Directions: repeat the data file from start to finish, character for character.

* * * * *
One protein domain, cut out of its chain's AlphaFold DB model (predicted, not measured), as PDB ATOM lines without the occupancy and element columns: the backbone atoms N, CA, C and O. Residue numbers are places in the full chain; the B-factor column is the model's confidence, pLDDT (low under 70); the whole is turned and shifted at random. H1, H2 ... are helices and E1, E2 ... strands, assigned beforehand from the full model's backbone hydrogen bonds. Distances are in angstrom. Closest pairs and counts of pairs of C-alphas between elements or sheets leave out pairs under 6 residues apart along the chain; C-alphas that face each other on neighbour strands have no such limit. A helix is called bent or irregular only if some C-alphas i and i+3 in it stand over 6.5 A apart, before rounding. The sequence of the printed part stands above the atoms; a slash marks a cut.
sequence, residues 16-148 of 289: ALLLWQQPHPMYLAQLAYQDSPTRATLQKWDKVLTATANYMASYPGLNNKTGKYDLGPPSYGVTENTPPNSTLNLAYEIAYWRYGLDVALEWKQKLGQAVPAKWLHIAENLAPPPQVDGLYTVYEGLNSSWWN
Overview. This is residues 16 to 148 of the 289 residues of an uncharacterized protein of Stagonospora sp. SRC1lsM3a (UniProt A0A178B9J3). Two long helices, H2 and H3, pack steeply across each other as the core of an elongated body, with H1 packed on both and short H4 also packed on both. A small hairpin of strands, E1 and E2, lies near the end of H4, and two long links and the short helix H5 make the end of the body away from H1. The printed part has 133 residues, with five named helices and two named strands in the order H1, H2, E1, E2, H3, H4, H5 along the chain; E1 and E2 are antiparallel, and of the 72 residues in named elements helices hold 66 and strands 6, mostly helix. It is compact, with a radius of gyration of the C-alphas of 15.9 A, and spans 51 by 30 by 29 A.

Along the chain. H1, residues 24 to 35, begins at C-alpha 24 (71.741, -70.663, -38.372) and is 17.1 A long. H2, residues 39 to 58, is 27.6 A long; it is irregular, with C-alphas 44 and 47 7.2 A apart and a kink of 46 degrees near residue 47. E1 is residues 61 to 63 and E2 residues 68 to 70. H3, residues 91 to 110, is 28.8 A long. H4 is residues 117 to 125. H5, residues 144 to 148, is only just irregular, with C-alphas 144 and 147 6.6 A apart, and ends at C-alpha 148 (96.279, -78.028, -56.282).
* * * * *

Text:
One protein domain, cut out of its chain's AlphaFold DB model (predicted, not measured), as PDB ATOM lines without the occupancy and element columns: the backbone atoms N, CA, C and O. Residue numbers are places in the full chain; the B-factor column is the model's confidence, pLDDT (low under 70); the whole is turned and shifted at random. H1, H2 ... are helices and E1, E2 ... strands, assigned beforehand from the full model's backbone hydrogen bonds. Distances are in angstrom. Closest pairs and counts of pairs of C-alphas between elements or sheets leave out pairs under 6 residues apart along the chain; C-alphas that face each other on neighbour strands have no such limit. A helix is called bent or irregular only if some C-alphas i and i+3 in it stand over 6.5 A apart, before rounding. The sequence of the printed part stands above the atoms; a slash marks a cut.
sequence, residues 16-148 of 289: ALLLWQQPHPMYLAQLAYQDSPTRATLQKWDKVLTATANYMASYPGLNNKTGKYDLGPPSYGVTENTPPNSTLNLAYEIAYWRYGLDVALEWKQKLGQAVPAKWLHIAENLAPPPQVDGLYTVYEGLNSSWWN
Overview. This is residues 16 to 148 of the 289 residues of an uncharacterized protein of Stagonospora sp. SRC1lsM3a (UniProt A0A178B9J3). Two long helices, H2 and H3, pack steeply across each other as the core of an elongated body, with H1 packed on both and short H4 also packed on both. A small hairpin of strands, E1 and E2, lies near the end of H4, and two long links and the short helix H5 make the end of the body away from H1. The printed part has 133 residues, with five named helices and two named strands in the order H1, H2, E1, E2, H3, H4, H5 along the chain; E1 and E2 are antiparallel, and of the 72 residues in named elements helices hold 66 and strands 6, mostly helix. It is compact, with a radius of gyration of the C-alphas of 15.9 A, and spans 51 by 30 by 29 A.

Along the chain. H1, residues 24 to 35, begins at C-alpha 24 (71.741, -70.663, -38.372) and is 17.1 A long. H2, residues 39 to 58, is 27.6 A long; it is irregular, with C-alphas 44 and 47 7.2 A apart and a kink of 46 degrees near residue 47. E1 is residues 61 to 63 and E2 residues 68 to 70. H3, residues 91 to 110, is 28.8 A long. H4 is residues 117 to 125. H5, residues 144 to 148, is only just irregular, with C-alphas 144 and 147 6.6 A apart, and ends at C-alpha 148 (96.279, -78.028, -56.282).